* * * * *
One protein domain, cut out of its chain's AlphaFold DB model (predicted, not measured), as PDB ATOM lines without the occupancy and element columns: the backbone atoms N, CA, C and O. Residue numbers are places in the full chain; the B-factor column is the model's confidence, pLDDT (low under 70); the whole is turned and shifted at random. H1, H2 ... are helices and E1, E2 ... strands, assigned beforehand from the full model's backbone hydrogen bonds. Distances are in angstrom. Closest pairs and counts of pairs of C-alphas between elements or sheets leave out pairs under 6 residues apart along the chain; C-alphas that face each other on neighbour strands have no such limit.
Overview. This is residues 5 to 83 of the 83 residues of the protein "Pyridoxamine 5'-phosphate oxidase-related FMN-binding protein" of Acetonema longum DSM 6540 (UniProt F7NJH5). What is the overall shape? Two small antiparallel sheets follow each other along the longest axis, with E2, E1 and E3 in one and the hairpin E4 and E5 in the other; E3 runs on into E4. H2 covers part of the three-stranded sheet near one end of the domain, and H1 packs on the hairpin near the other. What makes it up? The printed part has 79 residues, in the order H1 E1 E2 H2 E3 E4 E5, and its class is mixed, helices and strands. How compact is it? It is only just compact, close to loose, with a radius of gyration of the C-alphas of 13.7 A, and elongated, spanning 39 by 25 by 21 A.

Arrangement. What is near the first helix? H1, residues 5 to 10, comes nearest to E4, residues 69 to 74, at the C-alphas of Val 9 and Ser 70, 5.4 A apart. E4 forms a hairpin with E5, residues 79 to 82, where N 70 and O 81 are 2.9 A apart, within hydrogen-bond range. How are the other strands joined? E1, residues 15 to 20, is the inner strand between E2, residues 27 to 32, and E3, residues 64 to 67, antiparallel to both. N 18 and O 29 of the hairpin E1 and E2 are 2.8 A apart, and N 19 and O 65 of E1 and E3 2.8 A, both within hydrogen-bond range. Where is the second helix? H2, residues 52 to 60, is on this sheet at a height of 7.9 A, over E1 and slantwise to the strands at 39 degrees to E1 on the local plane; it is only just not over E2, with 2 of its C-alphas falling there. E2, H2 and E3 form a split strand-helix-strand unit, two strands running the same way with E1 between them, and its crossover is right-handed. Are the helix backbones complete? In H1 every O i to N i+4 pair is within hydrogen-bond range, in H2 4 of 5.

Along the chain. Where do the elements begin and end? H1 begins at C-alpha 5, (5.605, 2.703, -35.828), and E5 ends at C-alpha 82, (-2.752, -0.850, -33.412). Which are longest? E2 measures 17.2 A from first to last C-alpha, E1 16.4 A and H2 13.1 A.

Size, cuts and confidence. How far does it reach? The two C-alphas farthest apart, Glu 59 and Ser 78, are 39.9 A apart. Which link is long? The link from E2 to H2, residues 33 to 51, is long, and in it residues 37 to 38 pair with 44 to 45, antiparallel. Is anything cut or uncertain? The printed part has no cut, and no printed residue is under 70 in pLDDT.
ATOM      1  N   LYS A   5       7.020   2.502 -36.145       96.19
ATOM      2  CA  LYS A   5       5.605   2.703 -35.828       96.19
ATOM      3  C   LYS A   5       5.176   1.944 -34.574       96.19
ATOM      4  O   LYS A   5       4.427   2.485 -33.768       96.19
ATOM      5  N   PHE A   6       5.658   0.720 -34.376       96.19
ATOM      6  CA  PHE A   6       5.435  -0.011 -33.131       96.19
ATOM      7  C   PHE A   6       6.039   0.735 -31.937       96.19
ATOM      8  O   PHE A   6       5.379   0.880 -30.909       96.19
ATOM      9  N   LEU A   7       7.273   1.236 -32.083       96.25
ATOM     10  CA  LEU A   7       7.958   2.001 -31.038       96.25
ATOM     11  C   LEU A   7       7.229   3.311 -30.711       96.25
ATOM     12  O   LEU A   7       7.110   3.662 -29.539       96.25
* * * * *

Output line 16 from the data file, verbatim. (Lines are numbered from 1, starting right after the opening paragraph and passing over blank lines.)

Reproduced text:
ATOM     12  O   LEU A   7       7.110   3.662 -29.539       96.25